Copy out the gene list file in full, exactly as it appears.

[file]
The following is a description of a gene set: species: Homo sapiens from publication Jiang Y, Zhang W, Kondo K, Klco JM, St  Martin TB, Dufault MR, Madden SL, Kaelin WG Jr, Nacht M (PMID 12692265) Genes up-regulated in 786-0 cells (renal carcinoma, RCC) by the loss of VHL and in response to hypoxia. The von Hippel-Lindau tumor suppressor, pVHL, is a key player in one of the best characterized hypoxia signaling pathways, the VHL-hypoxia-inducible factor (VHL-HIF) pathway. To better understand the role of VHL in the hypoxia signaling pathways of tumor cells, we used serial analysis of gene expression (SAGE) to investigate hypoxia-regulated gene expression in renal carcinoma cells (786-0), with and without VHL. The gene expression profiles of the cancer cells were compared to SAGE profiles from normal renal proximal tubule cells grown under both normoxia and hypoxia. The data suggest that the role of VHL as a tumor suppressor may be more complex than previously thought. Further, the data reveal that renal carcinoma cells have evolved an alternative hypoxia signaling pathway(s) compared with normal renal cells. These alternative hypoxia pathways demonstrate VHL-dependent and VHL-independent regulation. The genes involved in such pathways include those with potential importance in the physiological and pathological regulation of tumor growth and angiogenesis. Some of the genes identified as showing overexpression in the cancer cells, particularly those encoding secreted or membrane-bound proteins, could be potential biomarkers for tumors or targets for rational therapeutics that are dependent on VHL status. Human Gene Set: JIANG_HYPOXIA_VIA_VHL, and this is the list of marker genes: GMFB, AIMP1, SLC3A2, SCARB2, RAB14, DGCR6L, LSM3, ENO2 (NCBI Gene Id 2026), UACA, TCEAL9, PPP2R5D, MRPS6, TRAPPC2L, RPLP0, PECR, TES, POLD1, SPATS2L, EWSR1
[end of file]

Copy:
The following is a description of a gene set: species: Homo sapiens from publication Jiang Y, Zhang W, Kondo K, Klco JM, St  Martin TB, Dufault MR, Madden SL, Kaelin WG Jr, Nacht M (PMID 12692265) Genes up-regulated in 786-0 cells (renal carcinoma, RCC) by the loss of VHL and in response to hypoxia. The von Hippel-Lindau tumor suppressor, pVHL, is a key player in one of the best characterized hypoxia signaling pathways, the VHL-hypoxia-inducible factor (VHL-HIF) pathway. To better understand the role of VHL in the hypoxia signaling pathways of tumor cells, we used serial analysis of gene expression (SAGE) to investigate hypoxia-regulated gene expression in renal carcinoma cells (786-0), with and without VHL. The gene expression profiles of the cancer cells were compared to SAGE profiles from normal renal proximal tubule cells grown under both normoxia and hypoxia. The data suggest that the role of VHL as a tumor suppressor may be more complex than previously thought. Further, the data reveal that renal carcinoma cells have evolved an alternative hypoxia signaling pathway(s) compared with normal renal cells. These alternative hypoxia pathways demonstrate VHL-dependent and VHL-independent regulation. The genes involved in such pathways include those with potential importance in the physiological and pathological regulation of tumor growth and angiogenesis. Some of the genes identified as showing overexpression in the cancer cells, particularly those encoding secreted or membrane-bound proteins, could be potential biomarkers for tumors or targets for rational therapeutics that are dependent on VHL status. Human Gene Set: JIANG_HYPOXIA_VIA_VHL, and this is the list of marker genes: GMFB, AIMP1, SLC3A2, SCARB2, RAB14, DGCR6L, LSM3, ENO2 (NCBI Gene Id 2026), UACA, TCEAL9, PPP2R5D, MRPS6, TRAPPC2L, RPLP0, PECR, TES, POLD1, SPATS2L, EWSR1